Injustice in the Adversarial System

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Injustice in the Adversarial System
By: Ryan McIe

Law and Society
SO380
Dr. Bucher
Baker University
September 20, 2012

Donald Black discussed in his book The Behavior of Law, when a society begins to grow and become more complex so does its legal system. The United States uses a system that may no longer be fit for handling all the complex problems it is faced with. Society has come to learn through the justice system that truth is very hard to find. The nature of the adversarial process may prevent it from reaching the true goal of every legal system: justice. This writing argues that the system in place now is not the correct one for the stage society is in now. The adversarial process in place does not search for the core values of “Justice” and “Truth”; its inadequacies create errors in the legal system. The legal system should abolish its value of “winning at all cost” and the methods it uses to achieve this outcome. This paper will not only shed light on the flaws in the legal system, but present other structures that may be better suited for the present stage of society. Blueprint

A few brief critiques of the adversarial process include that during a trial procedure both sides are given the opportunity to present facts to the jury or judge, this allows attorneys to withhold evidence and benefit the side they represent. This confuses the courts instead of elucidating the truth. Cases such as this should not be able to come to a guilty or not guilty verdict, because guilt cannot be proven with a degree of accuracy (Meadow, 1996). Stratification in law does lead to inequality and perpetuates injustice in society. The procedure that is used in our criminal justice system has the ability to lead to a false confession and create mistrust in the system. Bias in our legal system does lead to injustice. All of these factors do create injustice in our legal system by sending innocent people to prison and/or by letting convicted felons free. There are many theories in how to solve the problems with the adversarial process and the legal system in general, but society must change the way it reasons before anything can truly change.

History of Common Law and the Adversarial Process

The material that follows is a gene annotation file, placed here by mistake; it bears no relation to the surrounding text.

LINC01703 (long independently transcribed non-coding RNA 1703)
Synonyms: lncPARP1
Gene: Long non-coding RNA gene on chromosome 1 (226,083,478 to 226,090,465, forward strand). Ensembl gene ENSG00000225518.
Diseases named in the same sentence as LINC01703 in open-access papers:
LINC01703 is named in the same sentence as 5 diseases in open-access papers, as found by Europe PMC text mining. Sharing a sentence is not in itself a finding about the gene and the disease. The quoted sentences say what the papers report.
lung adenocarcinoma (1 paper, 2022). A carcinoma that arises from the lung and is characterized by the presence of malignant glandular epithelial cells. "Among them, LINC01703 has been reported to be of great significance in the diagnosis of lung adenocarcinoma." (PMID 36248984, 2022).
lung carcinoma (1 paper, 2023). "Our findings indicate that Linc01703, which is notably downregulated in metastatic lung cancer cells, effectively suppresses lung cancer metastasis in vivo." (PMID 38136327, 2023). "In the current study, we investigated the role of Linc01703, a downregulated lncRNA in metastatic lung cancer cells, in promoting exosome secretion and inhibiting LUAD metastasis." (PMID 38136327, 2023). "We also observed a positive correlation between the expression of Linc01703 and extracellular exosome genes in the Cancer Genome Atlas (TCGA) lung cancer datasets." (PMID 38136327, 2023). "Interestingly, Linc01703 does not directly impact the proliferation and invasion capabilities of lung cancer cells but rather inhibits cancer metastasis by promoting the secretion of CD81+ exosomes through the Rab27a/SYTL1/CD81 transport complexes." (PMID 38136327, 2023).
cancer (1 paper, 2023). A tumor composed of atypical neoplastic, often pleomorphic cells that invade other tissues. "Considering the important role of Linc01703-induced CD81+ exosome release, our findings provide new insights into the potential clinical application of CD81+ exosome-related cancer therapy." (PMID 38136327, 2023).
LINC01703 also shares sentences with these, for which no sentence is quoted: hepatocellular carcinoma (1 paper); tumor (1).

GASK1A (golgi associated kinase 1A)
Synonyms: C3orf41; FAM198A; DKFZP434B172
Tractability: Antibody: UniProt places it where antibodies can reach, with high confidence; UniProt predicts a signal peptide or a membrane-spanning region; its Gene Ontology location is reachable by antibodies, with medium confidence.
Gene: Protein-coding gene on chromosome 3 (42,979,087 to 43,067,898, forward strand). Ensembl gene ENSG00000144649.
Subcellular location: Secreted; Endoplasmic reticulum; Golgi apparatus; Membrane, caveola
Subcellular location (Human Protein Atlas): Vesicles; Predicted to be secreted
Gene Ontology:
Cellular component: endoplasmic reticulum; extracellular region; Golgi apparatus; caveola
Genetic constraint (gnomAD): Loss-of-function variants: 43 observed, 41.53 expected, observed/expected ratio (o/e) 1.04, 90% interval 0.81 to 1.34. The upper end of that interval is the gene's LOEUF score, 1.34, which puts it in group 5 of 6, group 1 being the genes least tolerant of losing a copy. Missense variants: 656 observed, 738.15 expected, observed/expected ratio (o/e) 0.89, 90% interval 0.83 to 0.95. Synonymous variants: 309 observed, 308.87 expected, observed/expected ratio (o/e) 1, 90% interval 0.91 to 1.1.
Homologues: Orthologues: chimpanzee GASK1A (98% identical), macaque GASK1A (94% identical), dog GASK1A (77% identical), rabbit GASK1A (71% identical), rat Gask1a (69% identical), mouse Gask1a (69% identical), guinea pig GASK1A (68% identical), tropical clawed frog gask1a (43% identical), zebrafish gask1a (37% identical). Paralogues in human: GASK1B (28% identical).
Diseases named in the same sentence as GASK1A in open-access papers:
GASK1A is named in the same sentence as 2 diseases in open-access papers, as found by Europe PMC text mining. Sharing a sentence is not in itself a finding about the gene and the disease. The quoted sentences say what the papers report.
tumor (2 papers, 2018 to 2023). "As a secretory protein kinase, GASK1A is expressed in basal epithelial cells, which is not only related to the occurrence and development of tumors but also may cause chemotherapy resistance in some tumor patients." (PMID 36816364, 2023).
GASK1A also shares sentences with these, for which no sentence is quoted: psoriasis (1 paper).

To better understand the adversarial process it must first explain through its history and origins. Common law practice developed the adversarial process; England adopted common law and made its practice known throughout the world. Legislators began codifying the law, this later became common law. It was written so that it could be interpreted by the court system. When the courts make a decision in how that law is to be applied it is preserved, and able to be used as a guideline for other cases of the same nature. This proved to be a problem, decisions made by judges were based on the customs of the time period, which became rigid and did not easily allow for change (Cantor, 1997). The English form of common law prohibited representation in court however, during the eighteenth century some courts where beginning to allow legal representation in English common law. Eventually as time progressed, the role legal representation, lawyers, would grow and be more influential in society. The part the Lawyers played in the court system would eventually be the aspect that separated the adversarial process implemented today in the United States from the processes in England. Law became more and more complex so the use of lawyers or professionals of the law was essential in American law making. New research by Randolph N. Jonakait, New York Law School professor, suggests that the United States adopted an adversarial process that somewhat resembled the English model at the time. Besides the already mention use of lawyers, the U.S differed greatly from England, during the 18th century; America had prosecution with a public defender present in the court room compared to no legal representation for the accused in the English model. Also in New...
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